© 2019 by the authors. This article is an open access article distributed under the terms and conditions of the Creative Commons Attribution (CC BY) license (http://creativecommons.org/licenses/by/4.0/).

1. Introduction

Currently, one of the most exploited fields in the regenerative medicine area is tissue engineering which aims to combine notions and concepts from engineering (impact, manufacturing, cost etc.) with biological facts (proteins, growth factors) by using the human body’s potential to repair/create new tissues. The main scope of tissue engineering (TE) is to undertake the transplant crisis, to restore the functions of the affected tissues or to propose suitable solutions for various diseases and/or trauma.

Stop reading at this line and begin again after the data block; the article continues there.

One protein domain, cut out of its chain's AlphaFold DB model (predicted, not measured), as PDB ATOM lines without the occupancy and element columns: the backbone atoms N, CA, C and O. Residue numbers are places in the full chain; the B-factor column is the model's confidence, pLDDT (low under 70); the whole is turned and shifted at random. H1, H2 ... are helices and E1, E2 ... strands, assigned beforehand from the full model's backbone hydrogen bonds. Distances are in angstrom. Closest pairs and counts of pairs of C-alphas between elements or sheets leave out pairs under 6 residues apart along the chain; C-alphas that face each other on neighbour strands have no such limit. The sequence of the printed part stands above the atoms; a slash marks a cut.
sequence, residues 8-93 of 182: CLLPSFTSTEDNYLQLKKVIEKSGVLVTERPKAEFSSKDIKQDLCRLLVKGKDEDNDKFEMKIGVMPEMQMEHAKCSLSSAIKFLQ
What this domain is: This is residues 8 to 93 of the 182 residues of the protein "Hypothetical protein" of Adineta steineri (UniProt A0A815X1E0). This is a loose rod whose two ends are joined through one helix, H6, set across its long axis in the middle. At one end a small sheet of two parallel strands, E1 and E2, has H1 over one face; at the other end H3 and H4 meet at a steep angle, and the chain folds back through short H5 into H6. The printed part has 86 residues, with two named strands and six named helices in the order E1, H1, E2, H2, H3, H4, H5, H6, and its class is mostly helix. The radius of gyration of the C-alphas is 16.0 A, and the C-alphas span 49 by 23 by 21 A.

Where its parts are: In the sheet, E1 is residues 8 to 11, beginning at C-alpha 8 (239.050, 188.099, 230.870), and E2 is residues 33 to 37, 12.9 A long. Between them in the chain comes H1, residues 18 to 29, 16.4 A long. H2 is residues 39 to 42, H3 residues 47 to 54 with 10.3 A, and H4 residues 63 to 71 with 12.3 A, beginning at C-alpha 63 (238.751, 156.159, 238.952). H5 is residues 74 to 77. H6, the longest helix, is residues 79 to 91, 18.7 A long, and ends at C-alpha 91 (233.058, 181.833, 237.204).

The 1980s was a remarkable decade in biomedical field due to Dr. Vacanti and Dr. Langer who suggested to construct and design polymeric scaffolds for cell delivery. The first paper in this regard was published in 1988, in Archives in Surgery, this being the moment when Tissue Engineering field was born. Starting from this point, TE field had a remarkable evolution, and nowadays, many companies around the world are developing tissue-engineered products which are used by physicians worldwide, especially at the skin, bone or cartilage level. However, some companies had to stop the production of such products because of high manufacturing costs [1-3].

At the beginning of 2018, the United Network for Organ Sharing (also known as UNOS) stated 115.445 people being on the waiting list for a lifesaving transplant, therefore the need of tissue development is essential [4].

2. The main tools used in Tissue Engineering area

2.1. Scaffolds